Our language is full of “re” words. As a bone-cold January pushes full steam ahead, what’s your “re” word?
While I can’t speak for individuals’ own words, I can tell you with utter excitement about a group that showed up in the hearth room of Bethany Lutheran Church this week, each of them ready to buckle down to the serious business of writing.
They came from varied backgrounds, from various parts of the city. Some were deep into writing projects; others were just on the cusp of starting something. But they all showed up with two things in common: a love for the written word and a humble desire to support and be supported by one another.
Welcome to the Kansas City Writers’ Salon.
It is no accident that it is in this season of “RE” (refocus, renew, etc.) that I am launching a new Kansas-City-based writer’s group. The group is a spin-off of the creative nonfiction classes I have been teaching at The Writer’s Place in Kansas City. But in this group there are no genre boundaries. Our aim is good writing, what that means, and how to get there.
The Kansas City Writers’ Salon will be a gathering place for writers to focus on craft, critiques and community. Backed by a growing interest of Kansas City-based writers, the group aims to establish an ongoing conversation about the struggles and joys, the failures and successes of writing. The Writers’ Salon will be a space for writers to continually gather, talk about the craft of writing and share works in progress with one another.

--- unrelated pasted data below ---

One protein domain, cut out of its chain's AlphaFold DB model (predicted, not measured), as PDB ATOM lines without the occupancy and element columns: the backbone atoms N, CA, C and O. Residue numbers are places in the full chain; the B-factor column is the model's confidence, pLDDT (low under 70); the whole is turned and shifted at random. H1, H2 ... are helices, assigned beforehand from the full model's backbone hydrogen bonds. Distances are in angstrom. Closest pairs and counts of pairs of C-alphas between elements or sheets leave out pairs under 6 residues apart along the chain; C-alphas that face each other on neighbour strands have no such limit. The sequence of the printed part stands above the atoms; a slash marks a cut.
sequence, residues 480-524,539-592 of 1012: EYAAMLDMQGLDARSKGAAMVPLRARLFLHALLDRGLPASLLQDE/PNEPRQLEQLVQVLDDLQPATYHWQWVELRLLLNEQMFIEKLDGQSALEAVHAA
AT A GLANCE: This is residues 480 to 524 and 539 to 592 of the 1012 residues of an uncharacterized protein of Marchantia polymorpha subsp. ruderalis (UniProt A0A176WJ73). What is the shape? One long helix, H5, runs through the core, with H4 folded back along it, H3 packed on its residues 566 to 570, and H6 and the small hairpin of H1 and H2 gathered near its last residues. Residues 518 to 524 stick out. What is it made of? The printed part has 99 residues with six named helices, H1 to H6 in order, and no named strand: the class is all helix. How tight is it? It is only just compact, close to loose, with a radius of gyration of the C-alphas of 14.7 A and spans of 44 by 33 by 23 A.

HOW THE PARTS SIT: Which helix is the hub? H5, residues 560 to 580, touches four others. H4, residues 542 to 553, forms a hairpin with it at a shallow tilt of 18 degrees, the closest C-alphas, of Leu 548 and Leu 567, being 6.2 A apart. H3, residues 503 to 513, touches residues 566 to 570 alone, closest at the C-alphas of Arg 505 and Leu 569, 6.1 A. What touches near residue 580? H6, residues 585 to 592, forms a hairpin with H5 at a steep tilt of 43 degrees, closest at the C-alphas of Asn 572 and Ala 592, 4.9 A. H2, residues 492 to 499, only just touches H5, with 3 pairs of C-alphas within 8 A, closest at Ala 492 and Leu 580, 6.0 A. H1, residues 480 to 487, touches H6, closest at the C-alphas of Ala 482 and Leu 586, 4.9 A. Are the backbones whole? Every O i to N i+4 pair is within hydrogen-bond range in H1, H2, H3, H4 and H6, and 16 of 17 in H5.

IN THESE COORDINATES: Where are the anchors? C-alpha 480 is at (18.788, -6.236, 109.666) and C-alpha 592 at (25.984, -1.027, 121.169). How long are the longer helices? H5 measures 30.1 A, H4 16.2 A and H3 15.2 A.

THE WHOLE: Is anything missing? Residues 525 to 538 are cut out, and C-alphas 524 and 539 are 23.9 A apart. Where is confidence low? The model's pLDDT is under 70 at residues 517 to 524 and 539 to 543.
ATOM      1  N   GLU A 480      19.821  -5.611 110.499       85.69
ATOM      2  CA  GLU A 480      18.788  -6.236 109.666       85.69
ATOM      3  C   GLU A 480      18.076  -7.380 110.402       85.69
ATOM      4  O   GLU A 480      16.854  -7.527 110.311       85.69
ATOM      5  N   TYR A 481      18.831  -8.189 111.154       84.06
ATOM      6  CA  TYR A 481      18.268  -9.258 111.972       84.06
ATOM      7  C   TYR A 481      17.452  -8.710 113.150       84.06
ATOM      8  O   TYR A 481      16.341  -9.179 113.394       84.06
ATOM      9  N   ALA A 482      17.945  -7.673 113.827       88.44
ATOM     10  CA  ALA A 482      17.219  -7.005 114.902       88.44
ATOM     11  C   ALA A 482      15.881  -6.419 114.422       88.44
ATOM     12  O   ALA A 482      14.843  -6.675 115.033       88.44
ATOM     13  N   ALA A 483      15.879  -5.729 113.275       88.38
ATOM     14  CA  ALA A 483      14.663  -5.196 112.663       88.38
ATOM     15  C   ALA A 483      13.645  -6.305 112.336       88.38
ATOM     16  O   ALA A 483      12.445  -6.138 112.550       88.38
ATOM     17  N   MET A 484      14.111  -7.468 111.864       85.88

We kicked off the group this week, with a discussion about starting points. More specifically, how do you put your butt in the chair and get down to the gritty work of actually writing?
One group member admitted that it takes her a long time to get going. “It’s a matter of a little toe dip in the ocean,” she said, on the challenge of getting started.
We talked about writing as a form of play (not work) – a mind trick of sorts you can play on yourself to help get yourself going. You show up to play. You show up to dance on the page.
Stephen King said, “Writing is at its best – always, always, always – when it is a kind of inspired play for the writer.” (On Writing)
Julia Cameron, author of The Artist’s Way, writes: “Art is imagination at play in the field of time. Let yourself play.”
As the New Year gets into full swing, what’s your “Re” word?
I invite you to join us, Tuesdays from 4-5:30 p.m., in the Hearth Room at Bethany Lutheran Church (Overland Park, KS), to encounter the possibilities.